war crimes in Ukraine

The Tribunal for Putin (T4P) global initiative was set up in response to the all-out war launched by Russia against Ukraine in February 2022.

Crimean Tatar civic journalist jailed for reporting repression in Russian occupied Crimea

Halya Coynash
Nariman Memedeminov has been arrested on spurious ‘terrorism’ charges concocted over YouTube videos posted back in 2012. This is a flagrant attack on civic journalists who in conditions of Russian censorship and control of the media provide vital information about human rights violations

As anticipated, Russia has taken no time since Vladimir Putin’s ‘re-election’ to unleash a new wave of repression in occupied Crimea.  The most disturbing development so far was the arrest on 22 March of Nariman Memedeminov, a well-known Crimean Tatar civic journalist who is actively involved in providing coverage of political persecution.  The charges appear to be based on YouTube videos posted in 2012 and 2013.  This is the latest of several arrests of civic journalists and other activists involved in the Crimea Solidarity initiative, launched to help political prisoners and their families.  It is an evident offensive against those continuing to report human rights violations and aimed at silencing dissident voices.

As has become standard under Russian occupation, armed and masked officers turned up at Memedeminov’s home in Kholmovka, Bakhchysarai district at around 6 a.m. They used both gratuitous force and foul language, before throwing Memedeminov to the floor and handcuffing him.  The entire search was carried out in similar mode, despite the presence of Memedeminov’s traumatized children, with the men removing telephones and other technology.    

Memedeminov was taken to the FSB building for so-called ‘investigative activities’, and has since been held in the Simferopol temporary holding facility.  A ‘court’ hearing  on March 23 remanded him in custody for two months.  

Russian and Russian-controlled Crimean media were all swift to report the FSB’s claim that the arrest was over ‘public calls to carry out terrorist activities via the Internet’ (Article 205 § 2 of Russia’s criminal code).

This is not the first time that Memedeminov has been targeted. His was one of the homes subjected to an armed search on 11 February 2016, when human rights activist Emir-Usein Kuku and three other men were arrested.  At least one other Crimean Tatar reported (after fleeing Crimea) that he had been tortured and threatened with arrest if he did not give false testimony against the four men arrested.

In July 2017, Memedeminov faced administrative charges for supposed ‘involvement in an unauthorized meeting’ on 13 July outside the home of Seidamet Mustafaev where an armed search was underway.  These charges are ‘heard’ by Russian-controlled ‘judges’ who provide the sentence demanded of them.  On that occasion, Memedeminov was fined 10 thousand roubles (a significant amount).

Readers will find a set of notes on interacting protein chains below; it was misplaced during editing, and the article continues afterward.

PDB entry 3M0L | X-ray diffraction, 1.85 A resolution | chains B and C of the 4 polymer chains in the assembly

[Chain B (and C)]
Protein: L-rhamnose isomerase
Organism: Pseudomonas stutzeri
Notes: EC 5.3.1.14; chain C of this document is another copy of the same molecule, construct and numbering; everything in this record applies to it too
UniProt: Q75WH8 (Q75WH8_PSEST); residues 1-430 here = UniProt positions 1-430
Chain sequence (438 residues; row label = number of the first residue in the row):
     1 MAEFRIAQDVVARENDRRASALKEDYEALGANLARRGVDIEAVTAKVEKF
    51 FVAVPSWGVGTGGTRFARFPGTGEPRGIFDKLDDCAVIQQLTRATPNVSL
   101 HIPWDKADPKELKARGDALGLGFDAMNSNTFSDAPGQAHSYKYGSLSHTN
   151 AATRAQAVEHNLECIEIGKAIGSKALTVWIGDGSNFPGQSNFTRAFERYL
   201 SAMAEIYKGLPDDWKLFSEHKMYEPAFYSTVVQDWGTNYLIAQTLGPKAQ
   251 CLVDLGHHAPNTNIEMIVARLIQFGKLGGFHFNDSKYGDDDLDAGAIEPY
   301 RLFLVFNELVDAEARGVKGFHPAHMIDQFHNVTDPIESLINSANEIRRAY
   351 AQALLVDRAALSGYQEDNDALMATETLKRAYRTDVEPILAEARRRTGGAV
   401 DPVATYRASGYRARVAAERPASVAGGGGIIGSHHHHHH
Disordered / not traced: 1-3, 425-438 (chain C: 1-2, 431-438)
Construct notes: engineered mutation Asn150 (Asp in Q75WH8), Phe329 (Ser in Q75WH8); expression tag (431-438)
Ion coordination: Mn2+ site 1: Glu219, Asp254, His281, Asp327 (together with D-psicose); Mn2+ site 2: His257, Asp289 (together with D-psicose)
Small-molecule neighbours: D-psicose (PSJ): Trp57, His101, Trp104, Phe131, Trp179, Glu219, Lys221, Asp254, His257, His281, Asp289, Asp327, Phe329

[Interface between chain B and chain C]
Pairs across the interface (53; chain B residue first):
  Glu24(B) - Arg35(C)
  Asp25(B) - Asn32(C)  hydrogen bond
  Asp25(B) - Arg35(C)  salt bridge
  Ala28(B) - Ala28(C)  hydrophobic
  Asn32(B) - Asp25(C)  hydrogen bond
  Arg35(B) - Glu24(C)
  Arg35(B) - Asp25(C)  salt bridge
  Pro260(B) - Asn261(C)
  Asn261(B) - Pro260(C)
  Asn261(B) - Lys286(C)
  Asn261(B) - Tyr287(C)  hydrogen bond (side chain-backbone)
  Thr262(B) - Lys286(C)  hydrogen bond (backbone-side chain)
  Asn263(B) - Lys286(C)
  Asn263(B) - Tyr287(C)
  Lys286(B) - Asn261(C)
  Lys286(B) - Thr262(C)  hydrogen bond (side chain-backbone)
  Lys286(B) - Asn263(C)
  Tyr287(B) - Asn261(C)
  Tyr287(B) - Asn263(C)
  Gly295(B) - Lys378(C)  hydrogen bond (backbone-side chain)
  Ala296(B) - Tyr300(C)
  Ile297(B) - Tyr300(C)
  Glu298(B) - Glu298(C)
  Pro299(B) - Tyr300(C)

In 2017, Russia began using repressive measures against those Crimean Tatars who came out in peaceful solidarity with the victims of repression.  It was often the case that the original target of an armed search would be detained and jailed, as well as many other people who had simply been standing outside in solidarity.  Such repressive actions were especially directed against civic journalists like Nariman Memedeminov who took video footage and / or streamed the proceedings onto the  Internet. 

Lawyer Emil Kurbedinov has been told only that the YouTube videos have supposedly been subjected to an ‘expert assessment’ which claims that certain utterances fall under the above mentioned article of Russia’s criminal code, which Russia is illegally applying in Crimea. 

The videos in question were posted well before Russia’s invasion of Crimea, and indisputably under Ukrainian jurisdiction.  The ‘calls to ‘terrorist activity’ should also be understood clearly, since it is ikely that all that is involved is, for example, that mention was made of Hizb ut-Tahrir. This peaceful pan-Islamic movement iis legal in Ukraine and most countries and is not known to have ever carried out acts of terrorism.  Russia declared it ‘terrorist’, without providing any legitimate grounds, and now uses it to imprison men for decades on spurious terrorism charges.  Kuku, who is recognized by Amnesty International as a prisoner of conscience and 24 other Crimean Muslims are facing precisely these kinds of charges. 

Kurbedinov is surely right in his assessment of the situation.  He points out that Memedeminov “is a civic journalist who took part in circulating information about human rights violations in Crimea. He is being persecuted for that.  Today the entire world community should recognize civic journalists living in Crimea as their colleagues who everyday face arrest”. 

Russia began crushing independent journalism and media outlets back in 2014, and there are effectively no free media in occupied Crimea.  One journalist Mykola Semena was put on trial, given a suspended sentence and a two-year silencing order for calling things by their names – Crimea Ukraine and Russia an occupying force.  This was a clear message to other journalists to shut up or leave. 

Civic journalists and activists like Nariman Memedeminov are the only hope Crimean Tatars and other Ukrainians have that the armed searches, torture, abductions, enforced disappearances and political trials will be reported. 

It is imperative that journalist and press organizations worldwide speak out in their defence. 

 Share this